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HomeNewsLocal newsNot for Profit: Preservation is St. John Land Conservancy’s Goal

Not for Profit: Preservation is St. John Land Conservancy’s Goal

With three and a half acres at Haulover Bay on its preservation success list, the St. John Land Conservancy is moving forward with plans to acquire more land. However, the group is keeping the lid on the details until the deal is finalized.

“Expect an announcement soon,” the organization’s president, Raf Muilenburg, said of its future endeavors.

The group formed in 2011 when part-time residents Lauren and George Mercadante saw a need. “It really had to do with the overdevelopment of the island,” Lauren Mercadante said.

She said that lots of places outside V.I. National Park were gobbled up for “McMansions,” preventing residents from using many spots around the island. Mercadante said that when the Haulover property came on the market, it provided a place for the Land Conservancy to start its preservation efforts.

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The group paid Dreekets Bay developer Dave Prevo what Muilenburg termed the “conservation price” of $800,000 for it in 2011, and in February turned it over to V.I. National Park.

Muilenburg said, “The seller wanted the property in the park.”

The Haulover property preserves a beachfront piece of land that many assumed belonged to the park or other public entity.

The property runs from the south to the north side of Haulover, including most of the south beach, about half the north beach and the land in between.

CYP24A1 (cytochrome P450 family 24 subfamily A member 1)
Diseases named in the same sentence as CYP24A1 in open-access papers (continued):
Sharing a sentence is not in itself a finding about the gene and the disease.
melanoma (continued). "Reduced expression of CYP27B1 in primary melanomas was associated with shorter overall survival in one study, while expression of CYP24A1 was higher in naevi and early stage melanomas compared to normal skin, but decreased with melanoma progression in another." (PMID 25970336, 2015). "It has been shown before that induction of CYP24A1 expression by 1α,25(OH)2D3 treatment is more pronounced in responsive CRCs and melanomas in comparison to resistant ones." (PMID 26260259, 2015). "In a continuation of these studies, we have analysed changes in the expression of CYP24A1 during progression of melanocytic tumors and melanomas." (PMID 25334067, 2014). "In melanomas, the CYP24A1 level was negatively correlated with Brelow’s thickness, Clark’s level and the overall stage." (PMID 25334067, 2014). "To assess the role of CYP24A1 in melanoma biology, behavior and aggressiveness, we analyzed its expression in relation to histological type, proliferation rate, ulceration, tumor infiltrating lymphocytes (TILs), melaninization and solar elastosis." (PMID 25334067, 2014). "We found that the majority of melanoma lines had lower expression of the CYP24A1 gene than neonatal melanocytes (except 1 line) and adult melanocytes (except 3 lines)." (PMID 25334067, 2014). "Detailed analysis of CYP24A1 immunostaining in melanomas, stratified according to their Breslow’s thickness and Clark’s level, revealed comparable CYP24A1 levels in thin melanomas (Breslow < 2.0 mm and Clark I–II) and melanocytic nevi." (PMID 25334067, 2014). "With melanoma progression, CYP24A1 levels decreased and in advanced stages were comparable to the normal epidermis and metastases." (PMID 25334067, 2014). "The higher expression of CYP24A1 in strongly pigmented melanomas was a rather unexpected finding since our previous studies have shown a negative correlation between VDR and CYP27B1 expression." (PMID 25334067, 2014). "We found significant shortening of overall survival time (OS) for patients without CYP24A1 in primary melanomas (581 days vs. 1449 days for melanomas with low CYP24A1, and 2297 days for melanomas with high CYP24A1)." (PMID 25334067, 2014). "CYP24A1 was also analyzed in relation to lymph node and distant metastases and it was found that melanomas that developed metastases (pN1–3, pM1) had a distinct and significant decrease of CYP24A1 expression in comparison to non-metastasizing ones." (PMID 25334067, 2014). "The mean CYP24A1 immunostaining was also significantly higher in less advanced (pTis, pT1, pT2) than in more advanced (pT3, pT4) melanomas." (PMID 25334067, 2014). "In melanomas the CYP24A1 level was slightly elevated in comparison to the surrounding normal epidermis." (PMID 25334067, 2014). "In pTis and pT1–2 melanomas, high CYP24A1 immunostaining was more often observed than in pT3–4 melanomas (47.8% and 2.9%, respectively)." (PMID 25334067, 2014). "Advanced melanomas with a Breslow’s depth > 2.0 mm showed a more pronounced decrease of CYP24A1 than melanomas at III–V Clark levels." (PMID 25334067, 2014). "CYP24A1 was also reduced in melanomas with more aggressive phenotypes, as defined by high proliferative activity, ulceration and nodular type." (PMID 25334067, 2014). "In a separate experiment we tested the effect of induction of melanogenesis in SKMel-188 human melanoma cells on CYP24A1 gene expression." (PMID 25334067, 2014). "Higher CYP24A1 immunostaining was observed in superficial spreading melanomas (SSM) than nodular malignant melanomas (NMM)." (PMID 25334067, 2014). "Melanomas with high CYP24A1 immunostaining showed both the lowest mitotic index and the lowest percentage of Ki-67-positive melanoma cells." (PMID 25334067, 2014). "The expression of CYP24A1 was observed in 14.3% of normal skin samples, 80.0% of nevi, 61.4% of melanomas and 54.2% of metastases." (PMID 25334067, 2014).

The south side has a white sandy beach and the north side, a rocky one popular with beachcombers.

Route 10 runs through it, with a path heading north to reach the rocky beach.

The land abuts both park land and V.I. Coral Reef National Monument waters.

Because of this location, the park was happy to accept it. However, Muilenburg said the park cannot accept parcels that do not abut its existing properties. He said to accept the Haulover donation, the park had to expand its boundaries.

With many parcels that need preserving not within or adjacent to park property, Muilenburg said it’s up to groups like the St. John Land Conservancy to acquire them.

“We want to be an alternative to the park,” Muilenburg said.

According to its website, the Land Conservancy is a nonprofit dedicated to the protection of lands of important historic and natural beauty on St. John. It shares the concern that St. John is threatened with the destruction of natural habitat, cultural resources and the loss of public access.

When the group organized in 2011, it had just four members, the Mercadantes, Muilenburg and St. John resident Athena Swartley.

This winter, the board reorganized and brought in some new members. Muilenburg became president, St. John-based ecologist Gary Ray is the vice president, Thai Muilenburg is the secretary, and St. John resident Mary Vargo the treasurer. Other members include Prevo, Matthew Crafts and Marty Beechler.

Ray said the Land Conservancy fills a niche left vacant by groups like the Trust for Public Land and the Nature Conservancy, which focus on large tracts of land rather than small parcels.

He said the Land Conservancy’s efforts will help preserve some of St. John for future generations so they also will be able to explore the island’s biodiversity.

“If we develop everything, we don’t have that legacy,” Ray said.